When we get busy, we instinctively just do more.
The logic is there is more to do and that means we need to do more.
We probably reason it won’t always be this way, so we exert extra effort in the hope our situation will soon improve and things can get back to normal. Whatever normal is.
The ‘work harder when we get busier’ mantra may work every now and then when there are genuine peaks of busyness in our lives. But constant busyness is a trap. It’s not healthy and if we are honest, it probably doesn’t produce our best work.
And, as I’ve found through bitter experience, it’s not a trap you can crawl out of the same way you get in.
Sometimes the best solutions are the complete opposite of what we may first think.
The moment I begin to feel over-committed, I set aside at least 30 minutes, and even up to an hour, and take my notebook and pen (not usually my phone) and sit in a quiet place, usually a cafe.
I don’t feel bad about doing this.
I know more will be achieved in the next 30 minutes than would ever be done by tackling the next task on my to do list while I am in an overloaded state of mind.
With coffee in hand, I begin to write down all of the things that have logged-jammed in my mind and cause me to feel too busy. All of them — work stuff, family, personal — I don’t leave anything out. As I’ve written previously, I also write out the why of every action.
I don’t mind how many times I’ve written the same to-do list, I write it out again. Owning my current state of busyness is vitally important to actually doing something about it.
I don’t rush the process. In fact — again borrowing from the counter-intuitive — I deliberately slow everything down. I write my list slowly. I drink my coffee slowly. I slow down my breathing.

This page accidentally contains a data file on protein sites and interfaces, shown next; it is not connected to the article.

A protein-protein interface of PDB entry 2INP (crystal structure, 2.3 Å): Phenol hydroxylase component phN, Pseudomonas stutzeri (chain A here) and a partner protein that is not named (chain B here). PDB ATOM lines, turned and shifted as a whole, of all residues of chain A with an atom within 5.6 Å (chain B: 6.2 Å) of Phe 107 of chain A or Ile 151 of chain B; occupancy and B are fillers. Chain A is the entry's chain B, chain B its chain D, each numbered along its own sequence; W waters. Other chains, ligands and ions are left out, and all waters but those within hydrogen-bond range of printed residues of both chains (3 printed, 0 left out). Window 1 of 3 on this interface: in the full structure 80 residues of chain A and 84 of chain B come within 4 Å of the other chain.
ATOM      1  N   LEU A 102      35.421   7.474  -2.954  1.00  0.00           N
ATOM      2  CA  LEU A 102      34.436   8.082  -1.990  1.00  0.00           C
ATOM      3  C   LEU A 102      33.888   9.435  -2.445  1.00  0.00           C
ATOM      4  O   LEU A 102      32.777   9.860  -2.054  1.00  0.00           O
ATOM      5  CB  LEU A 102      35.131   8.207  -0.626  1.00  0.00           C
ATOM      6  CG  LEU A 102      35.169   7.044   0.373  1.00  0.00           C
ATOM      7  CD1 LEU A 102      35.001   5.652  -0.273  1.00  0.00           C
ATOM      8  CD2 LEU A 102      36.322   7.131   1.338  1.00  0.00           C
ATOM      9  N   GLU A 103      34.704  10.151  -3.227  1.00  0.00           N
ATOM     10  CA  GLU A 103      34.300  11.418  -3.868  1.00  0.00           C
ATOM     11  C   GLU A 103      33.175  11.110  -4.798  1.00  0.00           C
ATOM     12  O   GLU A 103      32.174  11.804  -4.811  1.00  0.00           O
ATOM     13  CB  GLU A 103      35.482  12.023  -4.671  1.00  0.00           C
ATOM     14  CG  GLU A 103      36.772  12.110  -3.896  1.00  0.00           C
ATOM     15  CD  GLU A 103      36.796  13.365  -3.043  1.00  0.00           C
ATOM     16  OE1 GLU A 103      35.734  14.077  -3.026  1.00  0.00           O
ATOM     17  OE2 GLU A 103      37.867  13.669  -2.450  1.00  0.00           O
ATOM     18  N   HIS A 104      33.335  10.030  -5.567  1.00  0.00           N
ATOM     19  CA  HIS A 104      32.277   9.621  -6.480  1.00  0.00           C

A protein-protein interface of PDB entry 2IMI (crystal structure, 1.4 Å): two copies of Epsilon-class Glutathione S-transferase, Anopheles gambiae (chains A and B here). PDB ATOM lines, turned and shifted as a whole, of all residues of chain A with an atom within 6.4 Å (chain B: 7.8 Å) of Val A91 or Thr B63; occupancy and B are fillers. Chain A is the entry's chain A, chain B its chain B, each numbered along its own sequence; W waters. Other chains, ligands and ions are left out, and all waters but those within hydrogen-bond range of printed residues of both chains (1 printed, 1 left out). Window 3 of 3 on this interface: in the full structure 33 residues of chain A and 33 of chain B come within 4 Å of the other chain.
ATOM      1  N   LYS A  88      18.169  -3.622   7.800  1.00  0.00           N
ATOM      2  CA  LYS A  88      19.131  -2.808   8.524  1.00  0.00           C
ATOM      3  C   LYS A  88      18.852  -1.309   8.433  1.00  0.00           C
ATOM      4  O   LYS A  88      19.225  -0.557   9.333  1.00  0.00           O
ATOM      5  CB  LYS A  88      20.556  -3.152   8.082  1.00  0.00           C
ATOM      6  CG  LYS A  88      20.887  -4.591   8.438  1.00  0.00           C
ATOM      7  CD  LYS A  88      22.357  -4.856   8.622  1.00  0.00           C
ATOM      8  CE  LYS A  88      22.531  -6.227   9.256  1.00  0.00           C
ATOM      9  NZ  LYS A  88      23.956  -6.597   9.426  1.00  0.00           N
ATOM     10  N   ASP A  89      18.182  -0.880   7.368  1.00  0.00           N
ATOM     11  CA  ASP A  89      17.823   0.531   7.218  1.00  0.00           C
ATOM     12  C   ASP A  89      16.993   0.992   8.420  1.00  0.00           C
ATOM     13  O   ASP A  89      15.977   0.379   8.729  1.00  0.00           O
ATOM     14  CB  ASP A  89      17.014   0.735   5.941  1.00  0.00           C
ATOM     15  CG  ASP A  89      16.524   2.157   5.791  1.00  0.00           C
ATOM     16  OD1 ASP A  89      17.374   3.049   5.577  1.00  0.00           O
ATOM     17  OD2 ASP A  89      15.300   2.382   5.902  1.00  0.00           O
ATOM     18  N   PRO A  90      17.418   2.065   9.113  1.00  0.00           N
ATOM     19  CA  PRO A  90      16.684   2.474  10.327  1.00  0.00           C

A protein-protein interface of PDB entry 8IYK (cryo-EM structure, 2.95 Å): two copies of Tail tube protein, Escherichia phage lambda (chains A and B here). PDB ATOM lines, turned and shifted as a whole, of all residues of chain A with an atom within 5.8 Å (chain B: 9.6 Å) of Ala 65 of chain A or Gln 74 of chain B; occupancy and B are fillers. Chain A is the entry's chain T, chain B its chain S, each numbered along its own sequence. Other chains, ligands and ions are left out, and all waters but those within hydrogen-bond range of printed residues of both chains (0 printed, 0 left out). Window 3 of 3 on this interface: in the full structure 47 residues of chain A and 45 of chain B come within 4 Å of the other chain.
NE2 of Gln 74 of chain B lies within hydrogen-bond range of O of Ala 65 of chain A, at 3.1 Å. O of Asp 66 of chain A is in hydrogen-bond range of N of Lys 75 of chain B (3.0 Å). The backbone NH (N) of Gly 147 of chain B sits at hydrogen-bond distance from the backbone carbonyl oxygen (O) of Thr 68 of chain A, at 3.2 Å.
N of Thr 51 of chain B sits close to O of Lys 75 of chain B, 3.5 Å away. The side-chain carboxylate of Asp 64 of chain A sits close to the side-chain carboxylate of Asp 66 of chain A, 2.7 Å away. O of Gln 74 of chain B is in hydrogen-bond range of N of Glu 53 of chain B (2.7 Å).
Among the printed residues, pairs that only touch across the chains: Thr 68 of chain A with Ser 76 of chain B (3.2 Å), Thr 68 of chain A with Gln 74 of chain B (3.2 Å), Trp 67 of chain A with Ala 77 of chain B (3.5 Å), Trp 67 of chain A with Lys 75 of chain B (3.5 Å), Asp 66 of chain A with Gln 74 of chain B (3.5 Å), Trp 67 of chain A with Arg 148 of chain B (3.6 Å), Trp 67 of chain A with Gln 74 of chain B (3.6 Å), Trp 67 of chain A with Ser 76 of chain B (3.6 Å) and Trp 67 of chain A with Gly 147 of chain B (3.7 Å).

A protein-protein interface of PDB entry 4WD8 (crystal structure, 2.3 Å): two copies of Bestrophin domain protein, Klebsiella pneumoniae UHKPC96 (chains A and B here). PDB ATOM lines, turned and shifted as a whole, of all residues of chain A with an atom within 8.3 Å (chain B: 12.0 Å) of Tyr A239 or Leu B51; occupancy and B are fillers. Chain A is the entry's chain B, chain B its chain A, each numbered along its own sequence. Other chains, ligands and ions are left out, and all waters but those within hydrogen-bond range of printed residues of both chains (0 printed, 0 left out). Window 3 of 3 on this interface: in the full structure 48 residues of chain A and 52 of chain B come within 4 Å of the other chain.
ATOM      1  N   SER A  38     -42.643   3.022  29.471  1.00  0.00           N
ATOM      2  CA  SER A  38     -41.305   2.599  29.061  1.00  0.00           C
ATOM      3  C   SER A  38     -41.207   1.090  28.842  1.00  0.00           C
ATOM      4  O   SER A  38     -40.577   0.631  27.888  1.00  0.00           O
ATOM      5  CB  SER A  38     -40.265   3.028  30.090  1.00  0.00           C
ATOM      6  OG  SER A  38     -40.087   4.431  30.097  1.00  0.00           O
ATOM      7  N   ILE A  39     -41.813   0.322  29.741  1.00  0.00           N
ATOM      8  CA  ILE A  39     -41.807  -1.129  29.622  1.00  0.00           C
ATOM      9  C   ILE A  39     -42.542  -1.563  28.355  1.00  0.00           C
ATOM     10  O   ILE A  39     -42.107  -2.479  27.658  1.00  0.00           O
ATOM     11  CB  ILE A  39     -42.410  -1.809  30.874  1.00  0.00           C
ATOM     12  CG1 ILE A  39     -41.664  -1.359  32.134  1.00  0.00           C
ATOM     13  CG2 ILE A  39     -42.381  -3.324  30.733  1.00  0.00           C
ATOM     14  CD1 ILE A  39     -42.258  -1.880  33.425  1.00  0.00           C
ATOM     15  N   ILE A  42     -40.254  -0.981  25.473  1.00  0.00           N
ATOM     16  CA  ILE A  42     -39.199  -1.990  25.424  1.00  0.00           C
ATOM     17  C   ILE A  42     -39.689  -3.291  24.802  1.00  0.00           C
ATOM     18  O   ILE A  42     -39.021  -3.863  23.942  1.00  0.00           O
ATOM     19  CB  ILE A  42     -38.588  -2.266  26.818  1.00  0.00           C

It might take 20 minutes or more, but once I’ve dumped everything into my lists, I’m ready then to do two very simple things.
First, I am ready to assess the overall magnitude of my situation. Is it actually real? Sometimes I’ve found that it is only one, or maybe two tasks that have caused the feeling of overwhelm.
When that is the case, I break those bigger tasks down into smaller ones. A big task that’s been on my mind might actually require four or five steps to complete. So, I write each of those steps down. I make sure I am clear on why each step is important.
Second, if my situation is still genuinely log-jammed, I look for ways to relieve pressure. I relax self-imposed deadlines first. Just cutting myself some slack, usually relieves more than half my pressure. It does not involve having to negotiate with others, nor do I feel like I’m letting anyone down.
If I’m still feeling uncomfortable about what’s in front of me — and occasionally I do — it gives me a very clear road-map for who I need to speak to, and about what. If I need a deadline extended, I can be much clearer about my need for more time, because I have taken the time to clearly weigh up all of my circumstances and other commitments.
If I was to have a conversation about extending a deadline before taking the time to consider my situation, I’m likely to risk either over or under-reacting and can make matters worse.
After this process, I always feel better. I feel like I’m back in control even though in that half hour or so, I haven’t actually done a single thing on my list.
Stopping like this also has a longer term benefit. It has made me much better at not perpetually over-committing. Unless we learn to better schedule ourselves, and know our limits, we will constantly find ourselves feeling overloaded and in the futile loop of fighting busyness with more busyness.
Recently, someone saw me at a cafe when I was re-prioritising my schedule and said something like “It’s easy for some. I’d love your job.” I smiled as they hurried away, and took their observation as the ultimate compliment.
Just half an hour earlier I had felt too busy to think.